It's been a week for awards—you probably heard about this year's Polar Music Prize going to Renee Fleming and Pink Floyd; or perhaps Amy Winehouse showing up late to pick up an Ivor Novello Award, a situation Ivor Novello probably would have turned into a wry, bittersweet song; or perhaps my own favorite, Jazzie B, OBE.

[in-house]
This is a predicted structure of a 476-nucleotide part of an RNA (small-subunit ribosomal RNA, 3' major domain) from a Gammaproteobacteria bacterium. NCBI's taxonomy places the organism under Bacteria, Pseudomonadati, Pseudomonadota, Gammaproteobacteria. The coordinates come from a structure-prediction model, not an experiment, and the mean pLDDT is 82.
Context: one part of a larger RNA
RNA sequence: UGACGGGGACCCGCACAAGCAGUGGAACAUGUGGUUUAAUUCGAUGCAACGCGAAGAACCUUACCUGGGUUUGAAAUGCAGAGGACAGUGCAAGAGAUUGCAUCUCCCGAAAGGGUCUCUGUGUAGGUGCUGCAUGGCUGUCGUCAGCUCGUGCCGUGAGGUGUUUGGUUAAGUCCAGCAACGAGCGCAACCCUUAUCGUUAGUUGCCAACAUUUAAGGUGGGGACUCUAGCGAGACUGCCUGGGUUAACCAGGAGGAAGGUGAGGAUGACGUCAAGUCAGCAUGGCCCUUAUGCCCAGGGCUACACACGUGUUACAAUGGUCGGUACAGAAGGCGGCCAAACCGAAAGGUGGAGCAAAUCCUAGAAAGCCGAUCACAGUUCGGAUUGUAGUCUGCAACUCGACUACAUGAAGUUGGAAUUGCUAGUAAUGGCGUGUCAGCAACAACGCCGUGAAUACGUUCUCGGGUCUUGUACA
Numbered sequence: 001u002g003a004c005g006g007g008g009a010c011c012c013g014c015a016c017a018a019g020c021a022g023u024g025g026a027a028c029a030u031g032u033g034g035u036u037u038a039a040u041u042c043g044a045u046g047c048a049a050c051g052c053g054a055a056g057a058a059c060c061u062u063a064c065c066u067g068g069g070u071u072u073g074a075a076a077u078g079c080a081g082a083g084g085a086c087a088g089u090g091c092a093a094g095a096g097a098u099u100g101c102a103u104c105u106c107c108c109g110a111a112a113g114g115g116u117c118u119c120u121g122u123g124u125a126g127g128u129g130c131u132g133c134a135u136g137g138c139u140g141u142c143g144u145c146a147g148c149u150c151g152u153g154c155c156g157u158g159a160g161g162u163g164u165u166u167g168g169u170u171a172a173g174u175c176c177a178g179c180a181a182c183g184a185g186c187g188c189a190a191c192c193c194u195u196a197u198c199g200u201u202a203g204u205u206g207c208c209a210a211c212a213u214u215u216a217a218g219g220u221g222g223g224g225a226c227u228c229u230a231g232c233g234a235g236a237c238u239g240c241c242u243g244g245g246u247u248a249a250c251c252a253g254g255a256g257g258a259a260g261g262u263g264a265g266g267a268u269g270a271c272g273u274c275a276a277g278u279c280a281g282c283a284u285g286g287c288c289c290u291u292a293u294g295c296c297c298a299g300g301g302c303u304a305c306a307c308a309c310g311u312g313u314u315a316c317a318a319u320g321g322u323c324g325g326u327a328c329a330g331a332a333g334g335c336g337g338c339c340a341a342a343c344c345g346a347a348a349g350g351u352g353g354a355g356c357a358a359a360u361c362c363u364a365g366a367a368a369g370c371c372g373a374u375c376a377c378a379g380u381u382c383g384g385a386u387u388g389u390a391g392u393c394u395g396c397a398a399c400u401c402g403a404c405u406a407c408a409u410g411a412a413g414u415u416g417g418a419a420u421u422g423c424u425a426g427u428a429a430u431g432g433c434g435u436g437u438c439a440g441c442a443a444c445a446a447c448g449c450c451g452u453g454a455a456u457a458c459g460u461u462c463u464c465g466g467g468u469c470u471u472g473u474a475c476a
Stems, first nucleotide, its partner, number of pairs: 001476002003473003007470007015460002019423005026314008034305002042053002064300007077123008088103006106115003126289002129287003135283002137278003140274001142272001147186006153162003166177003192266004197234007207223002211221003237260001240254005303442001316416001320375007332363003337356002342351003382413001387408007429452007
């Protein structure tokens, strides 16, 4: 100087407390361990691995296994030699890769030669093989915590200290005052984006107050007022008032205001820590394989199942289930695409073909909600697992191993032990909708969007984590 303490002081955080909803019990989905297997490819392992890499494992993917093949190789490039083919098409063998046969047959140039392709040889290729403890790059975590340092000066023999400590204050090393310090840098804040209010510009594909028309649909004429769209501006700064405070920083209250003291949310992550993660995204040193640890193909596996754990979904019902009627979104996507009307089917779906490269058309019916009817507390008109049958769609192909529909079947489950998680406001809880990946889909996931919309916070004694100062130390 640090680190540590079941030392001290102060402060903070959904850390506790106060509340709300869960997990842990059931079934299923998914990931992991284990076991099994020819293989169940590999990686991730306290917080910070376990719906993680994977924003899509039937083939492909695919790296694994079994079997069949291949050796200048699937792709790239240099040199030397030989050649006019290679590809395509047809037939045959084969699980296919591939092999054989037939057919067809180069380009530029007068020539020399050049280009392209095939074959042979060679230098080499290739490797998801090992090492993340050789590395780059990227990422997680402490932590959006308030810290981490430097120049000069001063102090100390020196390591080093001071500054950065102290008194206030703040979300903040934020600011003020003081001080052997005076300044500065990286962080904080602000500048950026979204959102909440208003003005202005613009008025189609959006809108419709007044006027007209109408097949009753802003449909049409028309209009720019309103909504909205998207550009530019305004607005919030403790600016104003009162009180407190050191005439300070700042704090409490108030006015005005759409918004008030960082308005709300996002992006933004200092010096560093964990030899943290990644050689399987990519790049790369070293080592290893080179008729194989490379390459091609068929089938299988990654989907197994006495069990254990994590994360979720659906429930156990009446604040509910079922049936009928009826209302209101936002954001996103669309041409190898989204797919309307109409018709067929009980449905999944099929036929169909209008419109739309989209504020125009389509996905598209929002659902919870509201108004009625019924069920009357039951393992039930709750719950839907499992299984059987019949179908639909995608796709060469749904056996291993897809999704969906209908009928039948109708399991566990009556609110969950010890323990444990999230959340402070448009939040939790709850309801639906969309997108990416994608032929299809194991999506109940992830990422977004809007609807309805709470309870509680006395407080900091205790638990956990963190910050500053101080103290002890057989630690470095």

But have any of them been "examining the historical background and long-term implications of important public policy issues"? Andrew Lloyd Webber (don't make any jokes until you listen to Evita again—OK, go ahead and make jokes, but do listen to Evita again, it's better than you remember) is the latest recipient of the Woodrow Wilson Award for Public Service. Presented by the Woodrow Wilson International Center for Scholars (named for the most insufferable academic snob we ever stuck in the White House), the award is given "to individuals who have served with distinction in public life and have shown a special commitment to seeking out informed opinions and thoughtful views." (Although they did give the award to Dick Cheney a couple years ago—there's obviously some wiggle room in the criteria.) Musical types are rare on the honor roll, which is dominated by politicians and world leaders, but Lloyd Webber does follow in the footsteps of Wayne Newton (huh?—hey, he works like a dog for the USO) and Dolly Parton (no explanation necessary, really.)